AI News, BOOK REVIEW: Machine Learning and Medical Imaging

Machine Learning and Medical Imaging

It first summarizes cutting-edge machine learning algorithms in medical imaging, including not only classical probabilistic modeling and learning methods, but also recent breakthroughs in deep learning, sparse representation/coding, and big data hashing.

In the second part leading research groups around the world present a wide spectrum of machine learning methods with application to different medical imaging modalities, clinical domains, and organs.

Machine Learning and Medical Imaging

It first summarizes cutting-edge machine learning algorithms in medical imaging, including not only classical probabilistic modeling and learning methods, but also recent breakthroughs in deep learning, sparse representation/coding, and big data hashing.

In the second part leading research groups around the world present a wide spectrum of machine learning methods with application to different medical imaging modalities, clinical domains, and organs.

Medical imaging

Medical imaging is the technique and process of creating visual representations of the interior of a body for clinical analysis and medical intervention, as well as visual representation of the function of some organs or tissues (physiology).

As a discipline and in its widest sense, it is part of biological imaging and incorporates radiology which uses the imaging technologies of X-ray radiography, magnetic resonance imaging, medical ultrasonography or ultrasound, endoscopy, elastography, tactile imaging, thermography, medical photography and nuclear medicine functional imaging techniques as positron emission tomography (PET) and Single-photon emission computed tomography (SPECT).

Up until 2010, 5 billion medical imaging studies had been conducted worldwide.[1] Radiation exposure from medical imaging in 2006 made up about 50% of total ionizing radiation exposure in the United States.[2] Medical imaging is often perceived to designate the set of techniques that noninvasively produce images of the internal aspect of the body.

As a field of scientific investigation, medical imaging constitutes a sub-discipline of biomedical engineering, medical physics or medicine depending on the context: Research and development in the area of instrumentation, image acquisition (e.g., radiography), modeling and quantification are usually the preserve of biomedical engineering, medical physics, and computer science;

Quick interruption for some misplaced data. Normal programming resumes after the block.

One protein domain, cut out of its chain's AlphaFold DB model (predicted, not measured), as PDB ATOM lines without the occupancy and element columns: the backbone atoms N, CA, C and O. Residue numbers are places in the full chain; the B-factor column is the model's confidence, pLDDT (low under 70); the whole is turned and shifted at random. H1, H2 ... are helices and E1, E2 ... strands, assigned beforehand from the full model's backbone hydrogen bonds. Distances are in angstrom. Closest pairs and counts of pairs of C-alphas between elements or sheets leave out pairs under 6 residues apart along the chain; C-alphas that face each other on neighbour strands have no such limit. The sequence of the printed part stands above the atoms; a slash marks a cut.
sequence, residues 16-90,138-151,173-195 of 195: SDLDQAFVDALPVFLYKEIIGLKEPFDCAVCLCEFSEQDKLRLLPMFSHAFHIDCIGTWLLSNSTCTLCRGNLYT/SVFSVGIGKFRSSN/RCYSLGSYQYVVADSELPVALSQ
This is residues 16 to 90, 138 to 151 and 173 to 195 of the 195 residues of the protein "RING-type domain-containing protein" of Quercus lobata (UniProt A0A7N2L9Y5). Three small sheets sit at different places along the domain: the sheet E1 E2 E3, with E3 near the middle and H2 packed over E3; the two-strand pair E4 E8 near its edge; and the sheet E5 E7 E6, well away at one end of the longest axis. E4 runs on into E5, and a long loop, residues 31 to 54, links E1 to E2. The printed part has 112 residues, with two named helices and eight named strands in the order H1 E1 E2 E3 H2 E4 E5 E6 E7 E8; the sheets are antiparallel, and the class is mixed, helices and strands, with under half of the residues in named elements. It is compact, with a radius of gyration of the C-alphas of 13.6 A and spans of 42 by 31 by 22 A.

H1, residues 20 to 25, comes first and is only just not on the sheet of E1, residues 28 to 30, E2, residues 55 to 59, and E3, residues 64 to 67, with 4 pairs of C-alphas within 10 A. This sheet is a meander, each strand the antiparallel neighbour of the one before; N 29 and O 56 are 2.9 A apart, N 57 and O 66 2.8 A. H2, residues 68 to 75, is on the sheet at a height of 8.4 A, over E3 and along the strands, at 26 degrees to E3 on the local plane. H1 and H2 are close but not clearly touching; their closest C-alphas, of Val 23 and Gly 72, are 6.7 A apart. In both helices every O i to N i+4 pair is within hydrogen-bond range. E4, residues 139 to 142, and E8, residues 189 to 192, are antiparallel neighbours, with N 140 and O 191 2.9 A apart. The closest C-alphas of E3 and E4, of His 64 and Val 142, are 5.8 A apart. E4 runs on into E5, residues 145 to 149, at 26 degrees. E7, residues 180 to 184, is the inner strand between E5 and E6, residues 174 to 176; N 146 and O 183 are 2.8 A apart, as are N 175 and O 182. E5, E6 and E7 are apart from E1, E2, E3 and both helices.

magnetic resonance imaging instrument (MRI scanner), or 'nuclear magnetic resonance (NMR) imaging' scanner as it was originally known, uses powerful magnets to polarize and excite hydrogen nuclei (i.e., single protons) of water molecules in human tissue, producing a detectable signal which is spatially encoded, resulting in images of the body.[4] The MRI machine emits a radio frequency (RF) pulse at the resonant frequency of the hydrogen atoms on water molecules.

For example, imaging of prostate tumors is better accomplished using T2-MRI and DWI-MRI than T2-weighted imaging alone.[5] The number of applications of mpMRI for detecting disease in various organs continues to expand, including liver studies, breast tumors, pancreatic tumors, and assessing the effects of vascular disruption agents on cancer tumors.[6][7][8] Nuclear medicine encompasses both diagnostic imaging and treatment of disease, and may also be referred to as molecular medicine or molecular imaging &

By this method, functional information from SPECT or positron emission tomography can be related to anatomical information provided by magnetic resonance imaging (MRI).[12] Similarly, fiducial points established during MRI can be correlated with brain images generated by magnetoencephalography to localize the source of brain activity.

A path of reflected sound waves in a multilayered structure can be defined by an input acoustic impedance (ultrasound sound wave) and the Reflection and transmission coefficients of the relative structures.[11] It is very safe to use and does not appear to cause any adverse effects.

Main branches of ultrasound elastography include Quasistatic Elastography/Strain Imaging, Shear Wave Elasticity Imaging (SWEI), Acoustic Radiation Force Impulse imaging (ARFI), Supersonic Shear Imaging (SSI), and Transient Elastography.[14] In the last decade a steady increase of activities in the field of elastography is observed demonstrating successful application of the technology in various areas of medical diagnostics and treatment monitoring.

NIRS (near infrared spectroscopy) is used for the purpose of functional neuroimaging and has been widely accepted as a brain imaging technique.[17] Using superparamagnetic iron oxide nanoparticles, magnetic particle imaging (MPI) is a developing diagnostic imaging technique used for tracking superparamagnetic iron oxide nanoparticles.